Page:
Synthesis and electrochemical detection of a thiazolyl-indole natural product isolated from the nosocomial pathogen Pseudomonas aeruginosa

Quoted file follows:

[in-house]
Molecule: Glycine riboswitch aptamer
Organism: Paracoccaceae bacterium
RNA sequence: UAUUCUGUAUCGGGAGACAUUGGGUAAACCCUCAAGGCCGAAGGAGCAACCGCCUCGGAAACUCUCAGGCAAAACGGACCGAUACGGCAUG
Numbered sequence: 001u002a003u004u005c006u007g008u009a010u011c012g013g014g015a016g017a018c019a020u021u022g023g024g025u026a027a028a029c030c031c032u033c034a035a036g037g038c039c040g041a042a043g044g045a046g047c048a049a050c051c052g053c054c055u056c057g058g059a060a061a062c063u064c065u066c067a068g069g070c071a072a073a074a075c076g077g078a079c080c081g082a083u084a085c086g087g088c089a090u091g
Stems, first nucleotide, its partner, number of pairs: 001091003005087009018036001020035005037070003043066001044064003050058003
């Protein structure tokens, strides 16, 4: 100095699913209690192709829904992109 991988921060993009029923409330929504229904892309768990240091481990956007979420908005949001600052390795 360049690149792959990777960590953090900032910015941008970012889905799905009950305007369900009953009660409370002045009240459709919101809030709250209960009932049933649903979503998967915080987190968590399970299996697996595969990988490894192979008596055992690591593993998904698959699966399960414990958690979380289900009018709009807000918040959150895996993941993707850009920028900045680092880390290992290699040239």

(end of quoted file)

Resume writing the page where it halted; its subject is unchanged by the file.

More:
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Pseudomonas aeruginosa is a Gram-negative opportunistic pathogen, capable of surviving in a broad range of natural environments and quickly acquiring resistance. It is associated with hospital-acquired infections, particularly in patients with compromised immunity, and is the primary cause of morbidity and mortality in cystic fibrosis (CF) patients. P. aeruginosa is also of nosocomial importance on dairy farms and veterinary hospitals, where it is a key morbidity factor in bovine mastitis. P. aeruginosa uses a cell-cell communication system consisting of signalling molecules to coordinate bacterial secondary metabolites, biofilm formation, and virulence. Simple and sensitive methods for the detection of biomolecules as indicators of P. aeruginosa infection would be of great clinical importance. Here, we report the synthesis of the P. aeruginosa natural product, barakacin, which was recently isolated from the bovine ruminal strain ZIO. A simple and sensitive electrochemical method was used for barakacin detection using a boron-doped diamond (BDD) and glassy carbon (GC) electrodes, based on cyclic voltammetry (CV) and differential pulse voltammetry (DPV). The influence of electrolyte pH on the peak potential and peak currents was also investigated. At pH 2.0, the peak current was linearly dependent on barakacin concentration (in the range used, 1-10 µM), with correlation coefficients greater than 0.98 on both electrodes. The detection limit (S/N?=?3) on the BDD electrode was 100-fold lower than that obtained on the GC electrode. The optimized method using the BDD electrode was extended to bovine (cow feces) and human (sputum of a CF patient) samples. Spiked barakacin was easily detected in these matrices at a limit of 0.5 and 0.05 µM, respectively. Graphical abstract Electrochemical detection of barakacin.
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